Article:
Arthritis affects over 50 million adults. There are many different types of arthritis but osteoarthritis is the most prevalent, classified as “wear and tear” arthritis. This form mainly affects weight-bearing joints such as the knees, hips, neck, and lower back.
People with arthritis may have difficulty being active because of their symptoms, such as pain and stiffness. It may seem counterintuitive, but staying active and regular exercise is extremely important for those living with arthritis. Inactivity can worsen pain and puts adults at greater risk for loss of mobility.
Regular exercise can have many benefits for individuals with arthritis. Movement increases the blood flow to cartilage and strengthens the muscles surrounding joints, thus protecting the damaged cartilage. Additionally, exercise promotes sleep and getting a full night of sleep is crucial for arthritis patients. Typical arthritis symptoms can worsen with fatigue. Exercise can help manage other chronic conditions as well, such as diabetes, heart disease, and obesity.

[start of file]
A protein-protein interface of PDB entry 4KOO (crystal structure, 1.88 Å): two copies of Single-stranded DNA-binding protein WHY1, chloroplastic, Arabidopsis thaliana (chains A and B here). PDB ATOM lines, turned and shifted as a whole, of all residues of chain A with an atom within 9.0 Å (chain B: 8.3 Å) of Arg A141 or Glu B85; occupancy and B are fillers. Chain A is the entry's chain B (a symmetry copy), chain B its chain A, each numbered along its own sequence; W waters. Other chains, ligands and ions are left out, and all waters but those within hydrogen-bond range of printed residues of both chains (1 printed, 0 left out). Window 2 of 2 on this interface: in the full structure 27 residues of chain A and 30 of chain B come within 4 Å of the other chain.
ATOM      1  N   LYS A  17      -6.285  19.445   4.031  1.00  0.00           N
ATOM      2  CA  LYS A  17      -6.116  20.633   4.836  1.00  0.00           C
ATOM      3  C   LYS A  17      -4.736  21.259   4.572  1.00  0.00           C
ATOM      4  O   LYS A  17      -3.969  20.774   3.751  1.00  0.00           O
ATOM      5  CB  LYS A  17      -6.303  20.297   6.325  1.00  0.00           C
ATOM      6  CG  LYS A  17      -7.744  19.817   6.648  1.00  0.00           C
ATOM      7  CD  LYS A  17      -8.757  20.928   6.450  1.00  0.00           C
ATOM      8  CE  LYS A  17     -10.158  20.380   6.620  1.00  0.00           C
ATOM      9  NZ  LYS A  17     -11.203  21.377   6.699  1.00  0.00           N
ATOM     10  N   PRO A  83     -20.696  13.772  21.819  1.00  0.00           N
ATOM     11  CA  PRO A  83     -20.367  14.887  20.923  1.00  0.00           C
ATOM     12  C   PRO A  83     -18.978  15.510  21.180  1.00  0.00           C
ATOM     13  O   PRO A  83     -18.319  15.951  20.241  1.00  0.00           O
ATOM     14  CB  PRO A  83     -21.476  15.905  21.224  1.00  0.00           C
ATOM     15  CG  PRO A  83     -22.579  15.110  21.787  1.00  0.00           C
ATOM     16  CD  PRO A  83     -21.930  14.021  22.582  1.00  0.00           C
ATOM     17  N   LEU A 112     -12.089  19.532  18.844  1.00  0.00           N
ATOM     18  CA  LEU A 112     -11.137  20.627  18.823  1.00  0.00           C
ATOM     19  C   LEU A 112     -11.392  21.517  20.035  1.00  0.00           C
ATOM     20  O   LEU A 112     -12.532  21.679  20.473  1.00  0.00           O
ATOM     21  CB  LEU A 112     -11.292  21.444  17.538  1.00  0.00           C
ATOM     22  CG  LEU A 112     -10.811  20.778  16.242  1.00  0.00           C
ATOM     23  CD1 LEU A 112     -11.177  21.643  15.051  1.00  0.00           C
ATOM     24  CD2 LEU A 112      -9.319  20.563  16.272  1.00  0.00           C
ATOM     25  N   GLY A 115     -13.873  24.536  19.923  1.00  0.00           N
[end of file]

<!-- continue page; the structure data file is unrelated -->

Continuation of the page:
Patients with arthritis should always discuss starting a new exercise regime with their physician. The doctor can outline the best exercises for each unique situation and determine if the patient would need the aid of a physical therapist. Speaking with one’s physician first is also important so the doctor can evaluate the patient’s overall health and how strenuous the exercises should be.
Exercises for arthritis patients should include a mix of range of motion, strength, and low impact endurance training, both of which are important for managing pain. Some examples of appropriate low impact exercises are walking, swimming, and cycling – using either stationary or recumbent bicycles. With a doctor’s monitoring, it is best to start slow and gradually increase in time and frequency.